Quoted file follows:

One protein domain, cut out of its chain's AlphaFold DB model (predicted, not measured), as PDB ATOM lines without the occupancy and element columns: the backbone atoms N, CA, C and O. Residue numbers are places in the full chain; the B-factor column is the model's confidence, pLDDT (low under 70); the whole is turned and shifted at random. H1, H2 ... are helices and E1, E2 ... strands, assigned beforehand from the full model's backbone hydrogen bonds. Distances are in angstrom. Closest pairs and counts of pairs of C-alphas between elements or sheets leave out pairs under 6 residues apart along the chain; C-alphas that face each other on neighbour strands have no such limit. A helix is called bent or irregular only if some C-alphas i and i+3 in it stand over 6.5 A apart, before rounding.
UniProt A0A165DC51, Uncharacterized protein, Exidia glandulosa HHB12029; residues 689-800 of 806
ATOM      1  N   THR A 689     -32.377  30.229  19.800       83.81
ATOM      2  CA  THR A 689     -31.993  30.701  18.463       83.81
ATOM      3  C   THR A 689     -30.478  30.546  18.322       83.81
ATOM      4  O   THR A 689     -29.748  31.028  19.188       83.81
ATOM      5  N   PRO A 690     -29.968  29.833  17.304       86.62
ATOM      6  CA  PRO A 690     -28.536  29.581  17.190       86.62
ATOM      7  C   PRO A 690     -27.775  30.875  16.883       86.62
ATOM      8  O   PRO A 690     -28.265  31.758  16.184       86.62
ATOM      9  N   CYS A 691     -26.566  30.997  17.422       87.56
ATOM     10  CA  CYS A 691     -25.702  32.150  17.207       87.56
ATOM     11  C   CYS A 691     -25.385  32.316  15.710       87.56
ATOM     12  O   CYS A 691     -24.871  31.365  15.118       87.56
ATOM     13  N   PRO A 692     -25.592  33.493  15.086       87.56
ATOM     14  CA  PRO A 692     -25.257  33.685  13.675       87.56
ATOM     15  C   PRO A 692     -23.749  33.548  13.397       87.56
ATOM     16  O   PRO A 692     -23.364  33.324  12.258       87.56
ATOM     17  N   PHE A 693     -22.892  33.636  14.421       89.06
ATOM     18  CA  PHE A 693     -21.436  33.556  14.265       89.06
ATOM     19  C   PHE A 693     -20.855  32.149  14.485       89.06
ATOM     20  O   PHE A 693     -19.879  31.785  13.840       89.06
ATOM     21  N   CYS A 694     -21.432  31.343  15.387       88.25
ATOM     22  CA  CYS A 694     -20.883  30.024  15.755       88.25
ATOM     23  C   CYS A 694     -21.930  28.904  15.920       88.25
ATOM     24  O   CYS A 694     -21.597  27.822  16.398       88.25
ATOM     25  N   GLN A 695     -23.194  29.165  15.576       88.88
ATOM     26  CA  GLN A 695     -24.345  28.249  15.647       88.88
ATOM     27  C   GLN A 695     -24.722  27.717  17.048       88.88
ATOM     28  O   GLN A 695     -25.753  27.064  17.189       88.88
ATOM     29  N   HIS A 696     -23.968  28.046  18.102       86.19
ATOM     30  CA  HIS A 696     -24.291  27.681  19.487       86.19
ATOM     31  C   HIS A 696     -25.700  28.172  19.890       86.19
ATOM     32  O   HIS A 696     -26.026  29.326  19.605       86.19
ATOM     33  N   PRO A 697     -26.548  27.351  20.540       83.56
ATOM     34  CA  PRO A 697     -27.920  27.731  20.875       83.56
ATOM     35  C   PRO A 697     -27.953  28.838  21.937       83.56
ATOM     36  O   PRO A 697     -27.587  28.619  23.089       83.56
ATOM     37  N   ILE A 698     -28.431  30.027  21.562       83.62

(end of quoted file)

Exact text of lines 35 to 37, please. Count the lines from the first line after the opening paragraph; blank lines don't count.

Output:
ATOM     34  CA  PRO A 697     -27.920  27.731  20.875       83.56
ATOM     35  C   PRO A 697     -27.953  28.838  21.937       83.56
ATOM     36  O   PRO A 697     -27.587  28.619  23.089       83.56